AFTER HIS VICTORY, Woods was subdued. “It was grueling,” he said. “I never thought there could be so much pressure.” Part of the tension, it must be noted, was self-imposed; in addition to his out-of-bounds tee shots, Woods also missed two putts of less than 3 feet.

Nevertheless, let it be known that this young man, one month younger than any previous Junior champion (15 years, 7 months), is a superb shot-maker and putter. His greatest flaw at this time is uncertainty from day to day about how far his iron shots will fly. He recalled one 5-iron that sailed 200 yards, and on the 18th, he used a driver and a 7-iron. Now six feet tall, he is still growing. He has been told he may reach six-feet-four.

He is longer than any other junior in the championship, intimidating his rivals by outdriving them by 30 yards or more, and sometimes reaching 300 yards. His irons soar high and land softly. His swing is a beauty, and he appears to have everything in perspective, perhaps a result of consulting with his sports-psychologist caddie, Jay Brunza.

Woods intends to go to college when high school is finished in three years, right now thinking about accounting as a major.

His march to the final began with an 8-and-7 victory over Dan Konieczny, of Mt. Pleasant, Pa. The next victims were Pat Fry, of Fort Collins, Colo., 5 and 3; Don Padgett, of Fairlawn, Ohio, 2 up; Tom Biershenk, of Inman, S.C., 2 up; and Kevin Mihailoff, of Naples, Fla., 5 and 4.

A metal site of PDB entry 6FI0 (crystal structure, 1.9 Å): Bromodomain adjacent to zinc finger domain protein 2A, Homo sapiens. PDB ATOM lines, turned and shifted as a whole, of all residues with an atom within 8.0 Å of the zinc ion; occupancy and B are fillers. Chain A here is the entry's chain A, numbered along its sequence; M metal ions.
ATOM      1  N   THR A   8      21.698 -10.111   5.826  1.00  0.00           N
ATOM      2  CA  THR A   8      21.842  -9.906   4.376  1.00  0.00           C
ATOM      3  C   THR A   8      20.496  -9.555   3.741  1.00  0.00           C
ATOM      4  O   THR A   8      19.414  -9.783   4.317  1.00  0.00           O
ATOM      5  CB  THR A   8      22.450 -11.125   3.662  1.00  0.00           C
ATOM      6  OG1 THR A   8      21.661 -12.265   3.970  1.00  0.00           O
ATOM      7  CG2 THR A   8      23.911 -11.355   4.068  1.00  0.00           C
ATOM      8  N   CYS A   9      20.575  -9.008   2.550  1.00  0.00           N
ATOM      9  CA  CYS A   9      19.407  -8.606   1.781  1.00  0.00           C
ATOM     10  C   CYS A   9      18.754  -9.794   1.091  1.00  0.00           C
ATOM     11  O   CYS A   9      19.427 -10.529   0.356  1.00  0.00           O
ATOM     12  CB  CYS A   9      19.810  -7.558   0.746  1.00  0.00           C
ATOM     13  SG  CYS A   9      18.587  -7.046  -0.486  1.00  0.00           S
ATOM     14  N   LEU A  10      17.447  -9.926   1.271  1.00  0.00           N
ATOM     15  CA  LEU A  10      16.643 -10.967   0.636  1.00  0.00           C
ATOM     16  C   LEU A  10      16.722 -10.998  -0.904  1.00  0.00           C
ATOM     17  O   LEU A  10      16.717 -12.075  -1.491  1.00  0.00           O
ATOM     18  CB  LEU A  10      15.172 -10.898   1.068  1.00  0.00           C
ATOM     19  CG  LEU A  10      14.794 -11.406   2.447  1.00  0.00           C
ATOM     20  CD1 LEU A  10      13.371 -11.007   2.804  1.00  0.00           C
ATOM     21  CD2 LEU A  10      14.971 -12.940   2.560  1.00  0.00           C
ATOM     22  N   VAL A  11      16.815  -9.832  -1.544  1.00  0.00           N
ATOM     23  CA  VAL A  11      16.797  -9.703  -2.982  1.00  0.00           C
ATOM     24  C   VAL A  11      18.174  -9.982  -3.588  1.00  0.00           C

Zwetschke, who thought his semifinal match had been lost on several occasions, said he was just happy to be in the final. He defeated Brock Fankhauser, of Dublin, Ohio, 3 and 2; Travis Deibert, of Doylestown, Pa., 3 and 2; John Lawrence, of Houston, Texas, 4 and 3; David Seawell, of Aiken, S.C., 1 up; and then took 20 holes to defeat Mark Slawter, of Winston-Salem, N.C.

If the final lacked luster, it might be blamed on the weatherman. There were six lightning-and-rain-induced suspensions of play. Homeowners at Bay Hill extended hospitality to players and officials forced to seek shelter.

Roger Harvie, of the USGA’s Regional Affairs staff, and Dr. John Reynolds, chairman of the Junior Championship Committee, and the staff were in constant touch with weather services. Each day, as if on schedule, the storms hit in mid-afternoon, one so severe that 36 players were unable to complete the second qualifying round, and the first day of match play was reduced to one round. The final, therefore, was pushed back to Sunday morning.

Clearly, Woods’s last round was not his best: Zwetschke, qualified as an expert on the subject, called it a terrible round. But, as it turned out, what was terrible for Tiger was good enough.

Eldrick (Tiger) Woods, in spite of erratic driving in the final match, causing him concern, prevailed on the first extra hole. (USGA Museum)


Runner-up Brad Zwetschke gave it his best, but found too much of Bay Hill’s trouble. (USGA Museum)


Eldrick (Tiger) Woods enhanced his reputation as America’s best junior player by winning the 44th U.S. Junior Amateur Championship. (USGA Museum)